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Ax-throwing bar Urban Axes prepares for June opening in Highlandtown

Inside a nearly 11,000-square-foot former industrial warehouse in Highlandtown on Thursday morning, the loud thud sound of small axes being thrown into wooden targets filled the room.

Krista Paton, co-founder of the Urban Axes facility, watched as staff members in branded T-shirts brought 14-inch hatchets, weighing about a pound-and-a-half, behind their shoulders and then, in one smooth motion, release the sharp-edged axes toward bullseyes.

“You don’t have to be particularly fit or athletic,” Paton said. “It is something anyone can be good at, which is pretty unusual.”

The Philadelphia-based company Paton, her husband and a couple friends started in 2016 is preparing to open the doors in Baltimore, their third location and largest yet. (After opening in Philadelphia, they opened in Austin, Texas.) Scheduled to open in April, Urban Axes now plans to open in the second half of June, as they finish a city-permitting process that has taken longer than expected.

“Things that took three days in other cities have taken a couple of months here,” she said. (A delayed fire inspection was the main reason for the hold up, Paton said.)

Paton expects to have completed permits in the coming weeks. On Tuesday, the facility appeared nearly ready to host amateur axe-throwers, with 24 wooden targets set up throughout the building, merchandise and a bar that will serve beer and wine.

Reaction online to last year’s announcement of Urban Axes coming to Baltimore was a mix of excitement, curiosity and skepticism. Those unsure of the concept all seemed to ask a similar question: Alcohol and ax-throwing? Really?

Paton said she’s used to the eyebrow-raising uncertainty.

“It’s like the first question we get,” she said. “Any time you say ‘ax-throwing,’ especially when you start combining it with alcohol, people get a little nervous.”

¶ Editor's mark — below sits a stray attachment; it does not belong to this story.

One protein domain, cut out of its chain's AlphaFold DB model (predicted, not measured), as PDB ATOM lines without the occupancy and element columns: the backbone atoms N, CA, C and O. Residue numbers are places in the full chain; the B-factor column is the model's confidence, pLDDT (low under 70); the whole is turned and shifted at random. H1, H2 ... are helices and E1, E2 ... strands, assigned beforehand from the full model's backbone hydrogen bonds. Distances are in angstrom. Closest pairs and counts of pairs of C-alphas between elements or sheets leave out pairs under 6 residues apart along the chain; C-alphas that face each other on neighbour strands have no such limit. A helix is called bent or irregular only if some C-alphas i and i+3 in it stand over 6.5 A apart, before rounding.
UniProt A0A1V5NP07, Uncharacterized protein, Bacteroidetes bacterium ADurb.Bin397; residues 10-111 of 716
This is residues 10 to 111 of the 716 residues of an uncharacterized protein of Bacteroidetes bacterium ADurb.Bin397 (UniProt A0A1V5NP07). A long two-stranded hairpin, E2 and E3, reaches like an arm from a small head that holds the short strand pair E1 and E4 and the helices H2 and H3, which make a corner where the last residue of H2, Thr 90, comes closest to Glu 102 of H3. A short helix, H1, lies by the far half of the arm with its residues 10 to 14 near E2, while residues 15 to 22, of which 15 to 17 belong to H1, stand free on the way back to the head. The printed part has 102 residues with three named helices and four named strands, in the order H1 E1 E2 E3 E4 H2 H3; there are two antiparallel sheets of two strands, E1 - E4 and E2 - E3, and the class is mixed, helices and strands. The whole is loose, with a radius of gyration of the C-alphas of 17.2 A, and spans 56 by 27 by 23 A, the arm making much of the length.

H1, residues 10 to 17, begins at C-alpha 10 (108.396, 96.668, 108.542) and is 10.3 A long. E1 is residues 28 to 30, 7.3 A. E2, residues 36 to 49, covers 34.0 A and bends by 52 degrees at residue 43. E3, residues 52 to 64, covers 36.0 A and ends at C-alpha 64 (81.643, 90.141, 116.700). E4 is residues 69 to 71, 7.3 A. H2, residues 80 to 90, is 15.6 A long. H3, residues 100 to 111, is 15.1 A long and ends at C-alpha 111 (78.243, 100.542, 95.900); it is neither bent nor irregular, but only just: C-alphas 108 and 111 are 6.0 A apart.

Since opening the first Urban Axes, the most severe customer injury the company has seen are splinters, Paton said. Urban Axes is a part of the National Axe Throwing Federation, whose safety standards were used to design the building’s layout, from the measurements of the chain-link fencing to the size of the targets, she said.

“Once you do it, you realize it’s a very safe and controlled environment,” she said.

That extends to their approach to alcohol, according to Paton. Each staff member has been trained in the safe service of alcohol, so they’ll be “able to recognize any symptoms of inebriation,” she said. Though they have a full liquor license, Paton said, Urban Axes has chosen not to serve spirits as another way to not over-serve customers.

“No one is allowed to throw drunk,” Paton said. “We will definitely tell people they need to sit down and have some water, or go outside, or leave if necessary.”

Yet alcohol was always a part of Urban Axes’ model. (In Philadelphia and Austin, customers bring their own beer. Baltimore is their first to have its own bar.) The bar will feature wine and beer, including some domestic options and an emphasis on local craft beer. Next-door neighbor Monument City Brewing Co. will be represented.

“We’re adults,” said Paton, who pointed out anyone entering the building has to be at least 21 and sign a waiver. “We want to be able to have a beer if we want to have a beer.”

Urban Axes is intended as a group activity ($35/person), though they will accept walk-ins ($20 for one hour). A group of a dozen gets two targets, while a group of 24 throws at four. The Baltimore facility can accommodate groups up to 200, she said. There will also be eight-week leagues ($120/person) that run three nights per week, Sunday, Tuesday and Wednesday.

Staff members monitor and work with groups on the proper ways to throw the entire time, Paton said.

“You’re never throwing unsupervised,” she said.

Closed on Mondays, the facility will be open for registered groups from 11 a.m.-11 p.m. Tuesday-Sunday. Walk-in hours will be during evenings and weekends, and the company is still finalizing those hours, Paton said.

Paton said opening later than expected is frustrating, mainly because she believes the demand for Urban Axes is palpable. They’ve received many calls, Paton said, and have heard on social media locals are anxious to try their hand at throwing. She’s confident they’ll be impressed once they finally experience it.

“One thing we say is everyone loves throwing axes,” Paton said, “they just don’t know it yet.”




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